3:35 PM, March 13, 2024

Open access publishing models are a hot topic at Auburn University Libraries, so when Dr. Laurie Stevison wanted to incorporate a project on open access into her computational biology course, she turned to her librarians. Her collaboration with Patricia Hartman, biology liaison librarian, and Ali Krzton, the research data management librarian, developed into a quantitative study of the effects of open access on citation count. The resulting research article, “Does it pay to pay? A comparison of the benefits of open-access publishing across various subfields in biology”, was recently published in the journal PeerJ.

Biologists, in particular, are often confronted with expensive article processing charges (APCs) when they want publishers to make their work available under an open license (known as the “gold” model of open access). To find out whether paying these APCs is worthwhile for authors, Stevison’s interdisciplinary team analyzed five years of bibliographic records totaling 146,415 articles in 152 biology journals offering both open and subscription-access options. This large dataset was then analyzed to discover whether open articles enjoyed a citation advantage over comparable articles behind a paywall. They found that while paying APCs to make articles open via the “gold” route did yield increased citations, a more economical model of open access provided similar benefits.

“Green” open access involves placing articles into public repositories at no cost to the author. In the study, articles open via the “green” route were also cited more than subscription-access articles. At Auburn University, any AU-affiliated researcher can archive their work in the institutional repository, Auburn University repository of research assets (AUrora). Articles deposited in AUrora are indexed in Google Scholar and appear as alternate open versions of the paywalled originals in the search results. “We always encourage researchers to deposit their work into AUrora to support public access and increase their scholarly impact,” said Krzton, who manages the repository. “It’s good to see empirical evidence that institutional repositories accomplish those goals.”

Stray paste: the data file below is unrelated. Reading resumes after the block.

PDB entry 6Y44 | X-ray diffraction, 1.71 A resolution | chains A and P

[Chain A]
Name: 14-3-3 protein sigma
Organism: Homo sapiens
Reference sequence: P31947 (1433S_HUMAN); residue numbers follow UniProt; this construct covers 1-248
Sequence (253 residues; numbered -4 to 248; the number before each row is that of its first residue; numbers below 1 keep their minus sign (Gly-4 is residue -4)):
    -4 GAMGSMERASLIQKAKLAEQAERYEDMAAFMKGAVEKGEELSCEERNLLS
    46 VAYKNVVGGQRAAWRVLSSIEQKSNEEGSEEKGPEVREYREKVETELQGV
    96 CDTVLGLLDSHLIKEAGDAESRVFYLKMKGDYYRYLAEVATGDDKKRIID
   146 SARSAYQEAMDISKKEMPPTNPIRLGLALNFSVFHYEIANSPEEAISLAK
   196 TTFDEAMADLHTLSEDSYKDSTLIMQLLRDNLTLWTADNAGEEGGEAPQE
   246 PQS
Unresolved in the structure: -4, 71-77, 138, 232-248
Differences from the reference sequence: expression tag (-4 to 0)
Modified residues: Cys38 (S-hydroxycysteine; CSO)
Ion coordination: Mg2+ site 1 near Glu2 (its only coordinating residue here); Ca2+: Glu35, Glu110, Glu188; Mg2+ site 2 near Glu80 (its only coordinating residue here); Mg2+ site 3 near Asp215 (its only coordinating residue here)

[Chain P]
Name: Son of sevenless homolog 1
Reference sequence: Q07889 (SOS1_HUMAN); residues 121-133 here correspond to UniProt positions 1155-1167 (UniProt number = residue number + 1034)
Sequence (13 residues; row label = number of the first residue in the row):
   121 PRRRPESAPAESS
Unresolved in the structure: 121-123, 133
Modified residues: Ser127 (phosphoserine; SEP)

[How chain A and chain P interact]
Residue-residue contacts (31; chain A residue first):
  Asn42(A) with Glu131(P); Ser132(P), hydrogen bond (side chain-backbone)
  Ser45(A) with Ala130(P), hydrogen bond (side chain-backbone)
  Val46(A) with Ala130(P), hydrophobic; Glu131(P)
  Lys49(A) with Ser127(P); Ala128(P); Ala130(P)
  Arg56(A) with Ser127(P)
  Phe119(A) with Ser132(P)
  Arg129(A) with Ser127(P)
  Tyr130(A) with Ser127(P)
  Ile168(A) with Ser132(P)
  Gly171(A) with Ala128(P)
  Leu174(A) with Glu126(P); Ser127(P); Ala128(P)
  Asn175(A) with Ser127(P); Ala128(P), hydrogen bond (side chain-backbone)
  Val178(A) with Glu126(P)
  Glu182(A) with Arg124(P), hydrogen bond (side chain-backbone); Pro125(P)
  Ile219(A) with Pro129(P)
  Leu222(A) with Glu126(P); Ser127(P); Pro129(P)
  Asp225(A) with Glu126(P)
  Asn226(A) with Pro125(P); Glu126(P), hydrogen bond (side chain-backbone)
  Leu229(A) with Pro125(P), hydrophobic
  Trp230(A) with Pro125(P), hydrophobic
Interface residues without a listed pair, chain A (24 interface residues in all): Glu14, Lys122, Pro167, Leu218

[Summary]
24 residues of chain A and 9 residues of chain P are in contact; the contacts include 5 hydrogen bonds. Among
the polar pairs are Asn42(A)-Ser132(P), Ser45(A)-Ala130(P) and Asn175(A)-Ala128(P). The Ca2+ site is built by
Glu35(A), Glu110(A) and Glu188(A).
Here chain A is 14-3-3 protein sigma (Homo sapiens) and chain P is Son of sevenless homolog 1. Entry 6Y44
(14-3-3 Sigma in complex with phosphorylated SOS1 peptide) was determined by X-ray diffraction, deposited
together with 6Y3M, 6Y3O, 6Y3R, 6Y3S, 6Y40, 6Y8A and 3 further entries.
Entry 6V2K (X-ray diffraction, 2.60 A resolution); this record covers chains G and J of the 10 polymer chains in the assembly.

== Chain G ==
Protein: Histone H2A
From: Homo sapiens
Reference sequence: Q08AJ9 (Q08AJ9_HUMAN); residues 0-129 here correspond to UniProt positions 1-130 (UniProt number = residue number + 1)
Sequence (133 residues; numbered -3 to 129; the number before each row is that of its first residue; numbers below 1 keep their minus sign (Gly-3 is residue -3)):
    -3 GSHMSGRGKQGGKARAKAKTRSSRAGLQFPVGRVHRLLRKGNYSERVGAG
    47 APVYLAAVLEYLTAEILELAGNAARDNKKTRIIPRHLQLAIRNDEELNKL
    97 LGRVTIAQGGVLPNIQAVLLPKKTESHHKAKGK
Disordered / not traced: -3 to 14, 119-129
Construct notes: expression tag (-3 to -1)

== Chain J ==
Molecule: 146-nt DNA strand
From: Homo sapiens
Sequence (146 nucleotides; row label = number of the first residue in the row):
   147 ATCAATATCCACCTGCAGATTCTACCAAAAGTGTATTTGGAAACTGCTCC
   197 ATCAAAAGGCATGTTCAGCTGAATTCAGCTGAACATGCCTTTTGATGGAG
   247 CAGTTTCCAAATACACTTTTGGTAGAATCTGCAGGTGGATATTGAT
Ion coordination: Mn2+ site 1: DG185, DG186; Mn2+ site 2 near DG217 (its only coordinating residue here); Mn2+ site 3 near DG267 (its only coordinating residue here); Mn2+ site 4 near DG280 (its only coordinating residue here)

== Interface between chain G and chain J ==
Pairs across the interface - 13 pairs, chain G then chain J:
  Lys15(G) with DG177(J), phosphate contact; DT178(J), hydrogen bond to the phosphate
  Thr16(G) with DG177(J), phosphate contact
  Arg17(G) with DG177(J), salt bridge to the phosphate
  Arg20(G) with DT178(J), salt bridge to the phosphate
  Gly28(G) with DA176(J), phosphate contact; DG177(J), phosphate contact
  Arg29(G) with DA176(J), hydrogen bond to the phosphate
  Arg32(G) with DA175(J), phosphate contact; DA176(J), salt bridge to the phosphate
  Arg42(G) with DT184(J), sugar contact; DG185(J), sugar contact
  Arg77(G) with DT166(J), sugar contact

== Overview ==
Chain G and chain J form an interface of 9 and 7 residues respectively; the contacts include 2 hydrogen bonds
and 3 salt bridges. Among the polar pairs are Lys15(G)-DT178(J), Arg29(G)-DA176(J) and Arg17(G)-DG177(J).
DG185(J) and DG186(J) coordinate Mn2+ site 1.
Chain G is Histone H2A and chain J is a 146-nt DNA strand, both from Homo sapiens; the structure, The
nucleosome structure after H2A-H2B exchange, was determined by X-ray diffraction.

Hartman, whose expertise in navigating the Web of Science database allowed the research team to download the necessary dataset, has promoted green open access on campus for years. She supervises efforts by library student workers to upload Auburn-authored research articles into AUrora and organizes informational sessions for Auburn scholars during the annual Open Access Week. Her advice for researchers is to talk to a librarian about their options for open access publishing before they submit their manuscript. “Keeping the author-accepted manuscript version is important if you want to archive your paper in the institutional repository, as you typically won’t have permission to upload the publisher’s finished PDF,” said Hartman. Although she has previously presented solo on open access and open data incentives at conferences, Krzton was grateful for the opportunity to coauthor a paper with practicing scientists. “It’s essential for librarians and others working in the scholarly communications space to consider the perspectives of authors in the disciplines,” she said. “We need to keep these conversations going.”

Posted by Jayson Hill | in Uncategorized | Comments Off on AU librarians and biologists team up and use big data to investigate open access publishing models

Comments are closed.